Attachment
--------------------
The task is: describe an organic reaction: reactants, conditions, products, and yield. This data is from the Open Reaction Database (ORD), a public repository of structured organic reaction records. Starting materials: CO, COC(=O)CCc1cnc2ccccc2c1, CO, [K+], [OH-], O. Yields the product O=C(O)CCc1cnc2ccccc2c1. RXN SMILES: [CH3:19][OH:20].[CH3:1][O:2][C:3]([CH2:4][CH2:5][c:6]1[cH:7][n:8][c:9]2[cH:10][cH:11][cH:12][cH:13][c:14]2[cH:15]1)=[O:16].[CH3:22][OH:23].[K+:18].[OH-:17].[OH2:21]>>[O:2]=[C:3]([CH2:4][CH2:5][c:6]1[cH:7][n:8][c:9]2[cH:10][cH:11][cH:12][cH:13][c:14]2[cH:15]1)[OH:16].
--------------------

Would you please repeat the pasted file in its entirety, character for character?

The task is: describe an organic reaction: reactants, conditions, products, and yield. This data is from the Open Reaction Database (ORD), a public repository of structured organic reaction records. Starting materials: CO, COC(=O)CCc1cnc2ccccc2c1, CO, [K+], [OH-], O. Yields the product O=C(O)CCc1cnc2ccccc2c1. RXN SMILES: [CH3:19][OH:20].[CH3:1][O:2][C:3]([CH2:4][CH2:5][c:6]1[cH:7][n:8][c:9]2[cH:10][cH:11][cH:12][cH:13][c:14]2[cH:15]1)=[O:16].[CH3:22][OH:23].[K+:18].[OH-:17].[OH2:21]>>[O:2]=[C:3]([CH2:4][CH2:5][c:6]1[cH:7][n:8][c:9]2[cH:10][cH:11][cH:12][cH:13][c:14]2[cH:15]1)[OH:16].